|One has to be a little careful of the title of this book as it certainly could fool the unwary. That is unless one looks more carefully at the subtitle: Their Lives and Legends. This is definitely not a book offering a series of mini biographies of the main characters who influenced the British Empire for better or worse. Rather, Stephen Basdeo has written a book that looks at how these household names have been portrayed over the centuries both during the time of the Empire and after. It examines how perceptions changed or how competing ideas fought over their reputations through time. This cultural overview approach definitely has much to offer especially to those who may not have read key writers’ and thinkers’ original texts and who were undoubtedly influential in their hey day but may have largely disappeared from current reading lists or are hard to locate.
Given the accelerated politicisation of colonial themes in recent years, I confess that I was a little wary that the author may have decided to present too much of an agenda to this topic. Far too many academics, and many who should know better, seem all too keen to judge people in the past by modern standards. I am happy to report though that Stephen Basdeo has passed this test with flying colours. In fact, if anything he offers a model on how to remain objective and provide evidence, explanations and that key ingredient of ‘nuance’ to a subject that definitely requires it. Although I did not agree with everything the author presented, I could not fault his honesty and integrity and laying out convincing cases for his theses throughout the book. If I did diverge from the author it was generally because of brevity or omission of facts or events. Having said that, I can also stand back and appreciate that his simplifying of many of the themes also makes this book highly accessible to a more general audience who may not be as familiar with the topics and details as someone like me might be. This was a very easy to read book despite the potential complexity of the subject matter. I think this would make for a great introductory text to someone wanting to understand the cultural sweep of Empire and how it was portrayed over the centuries from the time of Sir Francis Drake to the Twenty First Century.
I should say that I was very taken with the author’s own motivations for writing this book. His father was born in Guyana when it was still a colony. His explanation was refreshingly candid and concurs very much with my own interaction with so many people who were effectively the children of Empire in one way or another. The Empire was enormous, it lasted for centuries and people could move around it with an ease that would stagger the modern traveller - at least as far as bureaucracy (or lack of it) is concerned. The author understands that the Empire had an effect on where he was born and the culture his parents grew up in and passed down to him. Therefore, examining the cultural history of this important institution that shaped so much of the world makes perfect sense and he is to be applauded for undertaking such a task.
The author explains how historians have long debated the extent of influence that the Empire had on British culture. I agree with the author that the Empire suffused itself throughout British culture. It seeped in through stories, literature, tall tales, art, clothing and of course language. Journalists and novelists alike had a global canvas to draw stories from. Having some of those characters being British or au fait with British culture could create a connection and would make them identifiable or downright sympathetic to any domestic audience. Furthermore, Britons abroad could undertake tasks or adventures that were fantastical and beyond anything that might be imagined on these shores alone. In fact, this book provides perfect evidence of just how enduring that influence could be. In fact, many of the writers discussed from Robert Louis Stevenson to Rudyard Kipling to Rider Haggard are still well known and are still read by many or whose influence has since transferred to the silver screen.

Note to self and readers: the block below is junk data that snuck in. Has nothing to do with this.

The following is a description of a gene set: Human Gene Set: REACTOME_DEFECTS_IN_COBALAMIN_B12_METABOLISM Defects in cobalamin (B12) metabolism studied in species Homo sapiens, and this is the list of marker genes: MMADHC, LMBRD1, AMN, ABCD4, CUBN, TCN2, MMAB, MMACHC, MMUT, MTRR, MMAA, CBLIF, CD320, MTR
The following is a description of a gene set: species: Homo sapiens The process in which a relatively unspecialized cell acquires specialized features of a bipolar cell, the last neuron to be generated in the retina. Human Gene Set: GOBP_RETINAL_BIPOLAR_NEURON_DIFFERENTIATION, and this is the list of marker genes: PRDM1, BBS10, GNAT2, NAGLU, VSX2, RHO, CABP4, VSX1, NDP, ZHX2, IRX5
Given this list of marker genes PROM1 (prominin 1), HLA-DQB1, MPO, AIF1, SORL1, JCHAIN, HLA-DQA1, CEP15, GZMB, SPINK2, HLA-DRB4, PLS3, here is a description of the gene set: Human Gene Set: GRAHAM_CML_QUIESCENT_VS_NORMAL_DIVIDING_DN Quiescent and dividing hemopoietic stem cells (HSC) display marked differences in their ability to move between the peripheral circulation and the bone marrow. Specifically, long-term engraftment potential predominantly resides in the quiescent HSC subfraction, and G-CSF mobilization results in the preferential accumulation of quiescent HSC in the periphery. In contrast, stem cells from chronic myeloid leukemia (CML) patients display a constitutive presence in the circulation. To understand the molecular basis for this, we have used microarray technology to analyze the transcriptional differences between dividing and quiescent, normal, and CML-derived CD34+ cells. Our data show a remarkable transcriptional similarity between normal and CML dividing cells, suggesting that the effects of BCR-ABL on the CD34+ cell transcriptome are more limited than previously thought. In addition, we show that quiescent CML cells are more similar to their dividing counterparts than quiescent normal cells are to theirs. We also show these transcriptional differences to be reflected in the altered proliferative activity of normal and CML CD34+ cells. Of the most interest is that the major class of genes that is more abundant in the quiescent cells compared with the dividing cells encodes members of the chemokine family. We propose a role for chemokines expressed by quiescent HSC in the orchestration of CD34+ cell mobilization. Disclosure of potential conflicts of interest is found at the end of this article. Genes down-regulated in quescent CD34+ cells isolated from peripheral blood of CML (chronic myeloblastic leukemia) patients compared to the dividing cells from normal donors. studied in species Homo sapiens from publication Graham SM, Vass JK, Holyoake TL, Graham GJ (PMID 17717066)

The coverage of India as an example shows that the author provides plenty of nuance and how racial sensibilities could ebb and flow over time. There was never a simple move from more racist to less racist attitudes by the colonisers by any stretch of the imagination. Indeed as the author explains some of the earliest Europeans in India were some of the most integrated and culturally relaxed people that ever left these shores. Furthermore, the author explains that the motivations and cultural reactions of the local people could be every bit as complex and complicated as those of the colonisers. Perhaps few people epitomise the complexities of colonial rule as that of Warren Hastings who was demonised by many when he was impeached. This was the same person who so adored and admired Indian culture. He helped set up the Bengal Asiatick Society and sponsored the first English translation of the Bhagavid Gita - hardly the most rapacious of colonialists. And yet his guilt was by association with those who had undoubtedly become fabulously wealthy via the East India Company and the he so-called ‘Nabobs’ who became almost caricature capitalist villains. Even later in the book the author explains how even the most sainted of Indian Nationalist figures like Gandhi could and did undergo serious criticism for some of their beliefs and ideas. This is evidence of a well balanced approach by this author.
The author explains how Westward Ho! by Charles Kingsley would play a pivotal role in so much subsequent imperial literature with its trope of having a young lad accompany a historical figure (in this case Sir Francis Drake) in real events but from an obviously heroic and invariably hagiographic portrayal. Much of the subsequent boys’ own literature by authors like G.A. Henty and C.S. Forester (whose Hornblower character at least grows to an adult through the series of 12 books) follows Kingsley’s model. There is also a fascinating explanation of the Penny Dreadful magazines with their often less than wholesome subject matter which caused the creation of far more patriotic and wholesome Penny literature to try and re-orientate the moral compass of the young. Undoubtedly the patriotic fervour of late Nineteenth and early Twentieth Century literature appears to have had an influence on many who would later enthusiastically sign up for The Great War. Of those who survived that war, many explained in their own memoirs how they had devoured the patriotic stories before the war. The First World War certainly appears to have provided a pivotal turning point in attitudes as well as in fortunes for the Empire.